New York you can get cashews and almonds and coconuts. But I digress.
Nuts 4 Nuts, just like NYC!!!!!!!!!!
Santiago is pretty much a big shithole in my opinion. Neil's house is
very nice, with a beautiful garden and lots of fruit. Santiago is a
very irrigated place. There is apparently plenty of water from the
melt coming off the surrounding mountains, but it doesn't distribute
itself by cloud in any regular fashion for a large part of the year.
Anyways, Neil's cat is very pretty.
A very blue-eyed cat.
Santiago was not so exciting. Mostly food-related entertainment.
On Saturday we went to Valparaiso. Valparaiso is absolutely awesome.
It is a moderately-sized city on the coast that is somewhat hillier
than San Francisco. The hills have a most amazing infrastructure.
They have some roads but are mostly far too steep for car access, so
they have a series of public stairs and foot paths to get to most of
the buildings. The buildings are constructed with almost no right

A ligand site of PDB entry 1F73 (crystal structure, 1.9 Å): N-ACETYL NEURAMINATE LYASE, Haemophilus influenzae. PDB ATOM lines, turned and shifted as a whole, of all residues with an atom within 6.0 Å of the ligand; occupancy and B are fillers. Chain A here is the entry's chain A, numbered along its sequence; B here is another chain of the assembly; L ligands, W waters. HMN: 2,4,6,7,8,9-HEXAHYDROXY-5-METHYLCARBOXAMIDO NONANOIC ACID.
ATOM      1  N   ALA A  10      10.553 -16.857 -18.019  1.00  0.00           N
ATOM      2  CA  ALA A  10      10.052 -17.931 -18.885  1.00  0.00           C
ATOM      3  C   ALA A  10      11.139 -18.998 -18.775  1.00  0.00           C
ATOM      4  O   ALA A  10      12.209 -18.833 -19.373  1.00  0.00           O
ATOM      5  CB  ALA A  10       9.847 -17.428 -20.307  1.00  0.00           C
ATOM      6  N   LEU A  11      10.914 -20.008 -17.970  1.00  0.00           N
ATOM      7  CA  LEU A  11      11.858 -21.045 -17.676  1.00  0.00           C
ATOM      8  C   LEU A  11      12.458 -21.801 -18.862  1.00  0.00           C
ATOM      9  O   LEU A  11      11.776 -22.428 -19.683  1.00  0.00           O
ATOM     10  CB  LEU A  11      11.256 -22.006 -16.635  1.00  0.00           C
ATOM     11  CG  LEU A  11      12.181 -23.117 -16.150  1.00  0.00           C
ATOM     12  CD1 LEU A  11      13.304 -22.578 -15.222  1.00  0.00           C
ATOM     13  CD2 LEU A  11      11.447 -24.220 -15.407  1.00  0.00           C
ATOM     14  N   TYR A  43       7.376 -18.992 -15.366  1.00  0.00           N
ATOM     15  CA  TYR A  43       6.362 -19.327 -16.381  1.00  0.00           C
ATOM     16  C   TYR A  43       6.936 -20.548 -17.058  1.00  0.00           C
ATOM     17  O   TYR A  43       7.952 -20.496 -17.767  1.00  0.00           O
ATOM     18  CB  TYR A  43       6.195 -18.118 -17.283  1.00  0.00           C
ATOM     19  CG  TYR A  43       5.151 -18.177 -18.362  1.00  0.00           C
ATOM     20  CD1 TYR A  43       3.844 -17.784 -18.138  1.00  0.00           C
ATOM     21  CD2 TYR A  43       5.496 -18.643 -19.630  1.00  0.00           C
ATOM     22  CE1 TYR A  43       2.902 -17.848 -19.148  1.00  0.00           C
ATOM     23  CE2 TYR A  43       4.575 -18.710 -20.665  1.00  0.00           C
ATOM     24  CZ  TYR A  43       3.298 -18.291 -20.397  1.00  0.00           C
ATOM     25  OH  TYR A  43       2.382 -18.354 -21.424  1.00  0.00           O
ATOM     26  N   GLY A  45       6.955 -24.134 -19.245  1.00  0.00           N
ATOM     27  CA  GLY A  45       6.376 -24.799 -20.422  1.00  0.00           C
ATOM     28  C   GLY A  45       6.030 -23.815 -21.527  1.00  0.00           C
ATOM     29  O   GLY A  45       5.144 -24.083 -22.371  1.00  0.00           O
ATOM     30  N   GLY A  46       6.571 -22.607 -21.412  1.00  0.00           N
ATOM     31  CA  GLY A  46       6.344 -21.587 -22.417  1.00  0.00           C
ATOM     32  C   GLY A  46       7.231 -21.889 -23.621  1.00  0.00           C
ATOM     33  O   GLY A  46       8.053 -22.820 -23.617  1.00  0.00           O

angles, so as to fit in with the odd shapes permitted by the hill.
There were also "funiculars" that would take you to the top of a hill
for a hundred pesos or so.
A neat house.
The awesomest shower ever.
I believe the wall is adobe.
A structure of some sort.
More neat houses.
Andrea's family owned some land near Valparaiso that we stayed on
with basically hippies living on it,
with buildings made out of mostly adobe and wood, many with much
craftiness. Here are some pictures of that community.
A house with a very cool roof.
Sunday we wandered around Valparaiso more, then on Monday back into
an airport. Four planes and one busride saw me home.
An observation about how anal Americans are: When I got to Chile I
went through immigration all wrong and actually wound up going through
the immigration line 3 times due to my own stupidity. Even so it took a
total of about 15-20 minutes because all the police had to do was look at your papers, stamp your papers, and then put appropriate duplicates in the appropriate folders.
In America, I, citizen had to wait 30 minutes just to get
through immigration in the most optimized possible fashion because
their process was look at documents then look around nervously for up to
five minutes while the
computer does a background check of some sort. Do you
feel any safer? Fuck the department of homeland fuckfaces.